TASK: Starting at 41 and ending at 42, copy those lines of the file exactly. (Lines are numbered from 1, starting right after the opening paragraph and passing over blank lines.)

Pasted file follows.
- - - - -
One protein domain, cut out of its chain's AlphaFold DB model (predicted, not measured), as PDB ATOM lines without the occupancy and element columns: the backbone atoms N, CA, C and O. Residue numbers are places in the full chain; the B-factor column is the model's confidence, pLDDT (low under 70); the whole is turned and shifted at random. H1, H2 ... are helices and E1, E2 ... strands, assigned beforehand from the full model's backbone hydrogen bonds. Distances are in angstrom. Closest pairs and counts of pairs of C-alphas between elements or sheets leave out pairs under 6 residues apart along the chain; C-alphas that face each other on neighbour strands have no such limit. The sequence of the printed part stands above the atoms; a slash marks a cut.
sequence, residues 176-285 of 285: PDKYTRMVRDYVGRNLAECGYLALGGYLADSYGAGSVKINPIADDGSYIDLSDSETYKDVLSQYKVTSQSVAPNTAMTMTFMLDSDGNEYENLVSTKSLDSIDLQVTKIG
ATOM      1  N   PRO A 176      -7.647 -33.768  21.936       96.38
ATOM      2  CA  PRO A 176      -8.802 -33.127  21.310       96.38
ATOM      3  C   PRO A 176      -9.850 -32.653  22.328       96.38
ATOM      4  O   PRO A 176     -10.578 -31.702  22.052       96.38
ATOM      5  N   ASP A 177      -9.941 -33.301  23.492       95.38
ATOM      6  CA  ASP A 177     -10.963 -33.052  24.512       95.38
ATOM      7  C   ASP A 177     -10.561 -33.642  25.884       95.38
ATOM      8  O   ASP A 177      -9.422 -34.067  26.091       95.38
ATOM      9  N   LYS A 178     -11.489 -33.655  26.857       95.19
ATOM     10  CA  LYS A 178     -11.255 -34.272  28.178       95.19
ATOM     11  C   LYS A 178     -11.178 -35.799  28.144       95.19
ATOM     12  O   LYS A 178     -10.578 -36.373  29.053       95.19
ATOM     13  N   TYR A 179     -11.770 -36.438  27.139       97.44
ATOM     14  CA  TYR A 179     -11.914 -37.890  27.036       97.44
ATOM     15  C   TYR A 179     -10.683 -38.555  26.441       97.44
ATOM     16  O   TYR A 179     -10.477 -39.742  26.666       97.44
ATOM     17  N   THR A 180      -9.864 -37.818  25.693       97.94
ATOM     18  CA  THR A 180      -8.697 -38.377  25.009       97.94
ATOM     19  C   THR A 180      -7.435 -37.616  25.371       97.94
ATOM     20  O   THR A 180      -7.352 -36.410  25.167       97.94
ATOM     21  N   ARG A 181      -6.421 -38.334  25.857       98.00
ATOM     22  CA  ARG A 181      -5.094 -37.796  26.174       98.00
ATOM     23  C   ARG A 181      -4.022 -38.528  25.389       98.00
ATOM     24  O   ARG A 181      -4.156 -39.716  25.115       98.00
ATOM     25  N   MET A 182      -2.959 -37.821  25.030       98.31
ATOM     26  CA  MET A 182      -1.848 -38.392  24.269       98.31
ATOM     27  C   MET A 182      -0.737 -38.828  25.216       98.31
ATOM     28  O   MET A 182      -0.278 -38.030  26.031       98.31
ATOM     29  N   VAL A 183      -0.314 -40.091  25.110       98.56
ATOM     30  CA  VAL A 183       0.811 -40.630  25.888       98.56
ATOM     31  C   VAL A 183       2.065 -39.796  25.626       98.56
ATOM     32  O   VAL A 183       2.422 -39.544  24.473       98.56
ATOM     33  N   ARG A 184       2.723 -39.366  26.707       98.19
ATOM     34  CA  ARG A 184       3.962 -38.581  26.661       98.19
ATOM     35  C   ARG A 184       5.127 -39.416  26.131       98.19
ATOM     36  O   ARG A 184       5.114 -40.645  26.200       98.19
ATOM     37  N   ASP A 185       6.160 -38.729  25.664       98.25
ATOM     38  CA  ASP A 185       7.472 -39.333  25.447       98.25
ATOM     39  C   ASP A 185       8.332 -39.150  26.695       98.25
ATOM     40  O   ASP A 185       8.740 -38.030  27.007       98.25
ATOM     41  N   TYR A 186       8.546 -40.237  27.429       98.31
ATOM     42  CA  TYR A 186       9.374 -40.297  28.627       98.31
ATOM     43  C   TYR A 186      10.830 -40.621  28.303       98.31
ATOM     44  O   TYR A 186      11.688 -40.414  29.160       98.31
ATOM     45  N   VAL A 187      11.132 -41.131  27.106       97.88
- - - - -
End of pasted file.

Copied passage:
ATOM     40  O   ASP A 185       8.740 -38.030  27.007       98.25
ATOM     41  N   TYR A 186       8.546 -40.237  27.429       98.31